Pediatric Burns - Handout

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2-page summary of Initial Pediatric Burn Management

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Pediatric Burns - Handout

  1. 1. Pediatric Critical Care Simulation Day Farooq Khan MD CM June 2012 PGY3 FRCP-EM Preparatory Handout McGill University Sources: Besner, Gail. Surgical Treatment of Burns. Medscape 2012. http://reference.medscape.com/article/934173-treatment PALS guidelines, AHA 2010, Marx: Rosen’s Emergency Medicine 7 th Ed. 2009 Key points in the Initial Management of Burns in Pediatric Critical Care Airway Pediatric airway differences Consider inhalational injury by smoke/steam which can cause rapidly progressive upper airway edema. Early techniques to buy time in supporting the airway include  Positioning  Racemic Epinephrine  Heliox Consider early intubation and anticipate difficulties. Take into account hemodynamic status when choosing RSI medications. The following may be required:  Smaller ETT size  Bougie  Video laryngoscopy  Fiberoptic  Surgical airway Breathing Oxygenation: Burned patients may be exposed to asphyxiants from smoke, as well as CN and in particular CO depending on the nature of the combustion. Appropriate therapy includes 100% O2 and measurement of CO levels to anticipate need for hyperbaric O2. Ventilation: Chest wall compliance may be compromised by burns particularly circumferential ones. Definitive treatment of a circumferential burn is surgical escharotomy. Reflex bronchoconstriction, air trapping and surfactant denaturation can also occur due to the smoke inhalation leading to worsening lung compliance. Inhaled bronchodilators can be useful in this case but mechanical ventilation may be required alleviate the demand of the increased work of breathing and avoid hypercapnic respiratory failure. Oxygenation and Ventilation: Inhalational injury may cause ARDS-like picture through direct exposure to toxic inhalants and particulate matter, leading to cellular necrosis, inflammatory exudates, leaky capillaries and alveolar edema. This coupled with the ventilatory difficulties mentioned above leads to profound V/Q mismatch and hypoxic respiratory failure. Mechanical ventilation may be required using lower volumes (4-6 cc/kg tidal volumes) and higher respiratory rates to minimize barotrauma. Signs of inhalational injury Upper respiratory tract: facial burns, carbonaceous sputum, soot marks, singed eyebrows or facial hair, hoarseness, stridor, oropharyngeal edema Lower respiratory tract: tachypnea, dyspnea, cough, decreased breath sounds, wheezing, rales, rhonchi, and retractions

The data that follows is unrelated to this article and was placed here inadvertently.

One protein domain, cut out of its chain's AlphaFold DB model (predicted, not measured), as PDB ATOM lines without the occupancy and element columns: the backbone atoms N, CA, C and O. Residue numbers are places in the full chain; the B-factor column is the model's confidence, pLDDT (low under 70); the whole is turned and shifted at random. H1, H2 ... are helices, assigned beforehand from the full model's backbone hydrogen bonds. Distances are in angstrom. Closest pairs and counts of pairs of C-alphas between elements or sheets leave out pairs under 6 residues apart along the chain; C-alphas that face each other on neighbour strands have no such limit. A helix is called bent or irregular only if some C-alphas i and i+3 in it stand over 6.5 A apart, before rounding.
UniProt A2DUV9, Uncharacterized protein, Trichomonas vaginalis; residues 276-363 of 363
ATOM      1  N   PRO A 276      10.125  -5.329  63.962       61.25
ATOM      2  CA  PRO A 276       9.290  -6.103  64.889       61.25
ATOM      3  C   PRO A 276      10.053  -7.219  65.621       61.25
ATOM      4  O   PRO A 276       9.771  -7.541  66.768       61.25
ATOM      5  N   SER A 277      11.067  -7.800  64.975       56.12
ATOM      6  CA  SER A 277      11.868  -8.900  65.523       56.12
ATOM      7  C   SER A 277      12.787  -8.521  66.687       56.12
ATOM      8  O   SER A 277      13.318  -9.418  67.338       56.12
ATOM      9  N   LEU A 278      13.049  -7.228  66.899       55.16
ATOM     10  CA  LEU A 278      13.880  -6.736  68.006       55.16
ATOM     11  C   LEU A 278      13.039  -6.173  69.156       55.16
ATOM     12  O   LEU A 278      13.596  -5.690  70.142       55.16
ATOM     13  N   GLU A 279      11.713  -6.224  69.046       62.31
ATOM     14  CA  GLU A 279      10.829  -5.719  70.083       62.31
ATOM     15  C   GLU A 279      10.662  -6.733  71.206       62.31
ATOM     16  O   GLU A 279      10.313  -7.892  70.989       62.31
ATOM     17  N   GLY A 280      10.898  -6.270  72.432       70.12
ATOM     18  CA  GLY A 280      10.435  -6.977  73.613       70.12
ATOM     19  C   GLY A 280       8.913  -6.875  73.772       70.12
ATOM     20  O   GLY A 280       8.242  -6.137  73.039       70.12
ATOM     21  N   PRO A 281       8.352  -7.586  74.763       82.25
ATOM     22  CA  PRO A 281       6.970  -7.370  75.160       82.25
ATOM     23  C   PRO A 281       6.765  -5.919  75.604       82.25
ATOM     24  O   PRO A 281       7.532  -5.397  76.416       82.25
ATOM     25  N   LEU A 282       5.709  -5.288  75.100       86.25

2. 2. Pediatric Critical Care Simulation Day Farooq Khan MD CM June 2012 PGY3 FRCP-EM Preparatory Handout McGill University Sources: Besner, Gail. Surgical Treatment of Burns. Medscape 2012. http://reference.medscape.com/article/934173-treatment PALS guidelines, AHA 2010, Marx: Rosen’s Emergency Medicine 7 th Ed. 2009 Circulation Compensated shock Decompensated shock Tachycardia Pallor, diaphoresis, cold skin Delayed cap refill Weak distal pulses, narrow pulse pressure Oliguria, vomiting, ileus Deteriorating mental status Loss of peripheral pulses, weak central pulses Bradycardia Hypotension IV access can be challenging in children, particularly when there are burns. Consider the placement of an IO early so as not to delay fluid administration. Burn victims can have massive insensible losses of fluid due to compromise of the skin barrier and need aggressive fluid resuscitation. Burned children in decompensated shock need repeat boluses of NS at 20cc/kg to avoid impending cardiac arrest. For compensated burned patients, a useful guideline to achieve adequate perfusion is the modified Parkland formula: Total Fluid Requirements = TBSA burned(%) x Wt (kg) x 4mL  Give 1/2 of total requirements in 1st 8 hours, then give 2nd half over next 16 hours.  For patients less than 20 kg, Maintenance fluids are administered concomitantly using the "4-2-1" Rule:  For 0-10kg: 4 mL/kg/hr  For 10-20kg: + 2 mL/kg/hr  For >20kg: + 1 mL/kg/hr Remember that the modified Parkland applies from time of burn onset and needs to be adjusted to vitals, urine output, and other parameters of perfusion. Estimate the TBSA burned using the Rule of 9’s Supportive care Remember to provide appropriate analgesia: Morphine 0.1mg/kg/dose to start and consider infusions of morphine/ ketamine/fentanyl Removal of burned clothing and appropriate dressings to burned skin Monitor temperature as children with burns have impaired temperature regulation. Provide appropriate surgical consultation for escharotomies/skin grafting Admission to Burn unit using the following criteria:  Partial-thickness burns greater than 10% total BSA (TBSA)  Full-thickness burns greater than 2% TBSA  Burns involving the face, hands, genitalia, perineum, or major joints  Circumferential extremity burns  All high-voltage electrical burns, including lightning injury, admission of low-voltage electrical burns is selective  Chemical burns  Inhalation injury  Patients with preexisting medical disorders that could complicate management, prolong recovery, or affect mortality (eg, diabetes, immunosuppression)  Suspected child abuse  Cases in which it is determined that it is in the best interest to admit the child (ie, parental inability to care for the burn)

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